By Jim Kaufmann, Contributing Editor
CAMX — the Composites and Advanced Materials Expo produced by the American Composites Manufacturers Association (ACMA) and the Society for the Advancement of Material and Process Engineering (SAMPE) — held recently at the Convention Center in Anaheim, Calif., was the equivalent of walking into a big box superstore filled with virtually every aspect of the composites supply chain. The only real difference between the expo and a big box retailer was that one rarely, if ever, had to look for assistance because plenty of knowledgeable representatives, eager to address any questions, staffed each booth.
Numerous examples of molded composite parts and end products were on display in many booths showcasing how broad and varied the composites industry has become, while at the same time hinting at how much more opportunities lie ahead. The CAMX and ACE Awards display areas on the show floor also added to the potential of more new applications and unique opportunities created with composites.
Variety and product selection along with all the “hot topics” — such as Industry 4.0, improving processing speeds and market growth and expansion — were certainly present and lest we forget, there was a lot of business being conducted throughout. “It may not always look like it, but there are a lot of people having a lot of strategic meetings here at the show,” said Seth Carlin, key account manager for Saertex-USA, Huntersville, N.C. “I’ve been in so many meetings, I haven’t had a chance to walk the show floor and now doubt that I will.”
“It just makes good sense for me to attend these industry shows,” offered Lutz Heinig, sales manager, technical textiles business unit for Greensboro, N.C.-based Karl Mayer North America. “It would take me three to five days of travel alone just to see the number of our customers that I can see here in one day.”
“CAMX always does a good job with the show set up allowing us easy access to all aspects of the industry, including our suppliers and customers and it’s great to catch up with everyone,” added Dave Maas, business development manager, V2 Composites, Auburn, Ala.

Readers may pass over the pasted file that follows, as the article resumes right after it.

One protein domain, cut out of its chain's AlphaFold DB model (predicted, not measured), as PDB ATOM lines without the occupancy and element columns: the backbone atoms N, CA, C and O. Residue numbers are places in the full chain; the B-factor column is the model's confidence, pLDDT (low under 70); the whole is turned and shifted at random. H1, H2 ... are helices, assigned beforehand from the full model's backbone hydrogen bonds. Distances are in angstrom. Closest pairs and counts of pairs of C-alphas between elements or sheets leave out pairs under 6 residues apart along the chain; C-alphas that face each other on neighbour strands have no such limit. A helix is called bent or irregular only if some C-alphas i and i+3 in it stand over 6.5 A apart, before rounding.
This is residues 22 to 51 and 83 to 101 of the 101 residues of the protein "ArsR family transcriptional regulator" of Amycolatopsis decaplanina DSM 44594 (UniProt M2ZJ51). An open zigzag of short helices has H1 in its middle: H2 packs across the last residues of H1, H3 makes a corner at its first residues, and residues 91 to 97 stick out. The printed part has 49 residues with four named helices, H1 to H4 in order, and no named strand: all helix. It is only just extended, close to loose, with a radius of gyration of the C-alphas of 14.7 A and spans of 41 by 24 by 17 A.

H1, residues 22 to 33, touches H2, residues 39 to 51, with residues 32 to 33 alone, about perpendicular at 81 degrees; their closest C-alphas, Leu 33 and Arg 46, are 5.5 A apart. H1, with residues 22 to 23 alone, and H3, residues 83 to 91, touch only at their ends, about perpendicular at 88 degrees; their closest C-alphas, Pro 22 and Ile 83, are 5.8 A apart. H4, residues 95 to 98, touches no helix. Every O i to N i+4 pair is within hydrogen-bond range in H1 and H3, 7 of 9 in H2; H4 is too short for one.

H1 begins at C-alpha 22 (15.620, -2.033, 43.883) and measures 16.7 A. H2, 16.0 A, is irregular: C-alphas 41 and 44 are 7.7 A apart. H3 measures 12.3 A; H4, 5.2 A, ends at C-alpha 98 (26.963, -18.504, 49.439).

One of the underlying themes at CAMX was the growing urgency to keep the current momentum in the industry going. As composites usage grows in acceptance, companies now have to show they belong and can match or better traditional manufacturing methodologies in performance, cost and efficiency. “The end users are the key and we all need to somehow get more of them attending these shows to broaden the lines of communications,” said Daryl Thompson, business development manager, Hypercomp Engineering, Brigham City, Utah. “I see suppliers talking to suppliers and there are customers here, but it’s really the end users who need to understand what each level of this supply chain is capable of.” Exhibitor Andreas Martsman, vice president of marketing and sales for Sweden-based TeXtreme, added: “We, as fabric suppliers, need to be taking a much larger part in design and engineering because the flexibility of this technology is huge. Many customers only talk to the pre-preggers, not the fabric manufacturers on infusion and fabric structures. We need to change that reality because we understand that small changes in the fabric’s features can greatly influence product performance. We can bring our experience to the table and show them how best to apply it.”
As the composites industry continues to evolve, shows like CAMX will keep providing the forum for allowing attendees to keep it moving in the right direction. The next edition of the show will be held September 21-24, 2020, in Orlando, Fla.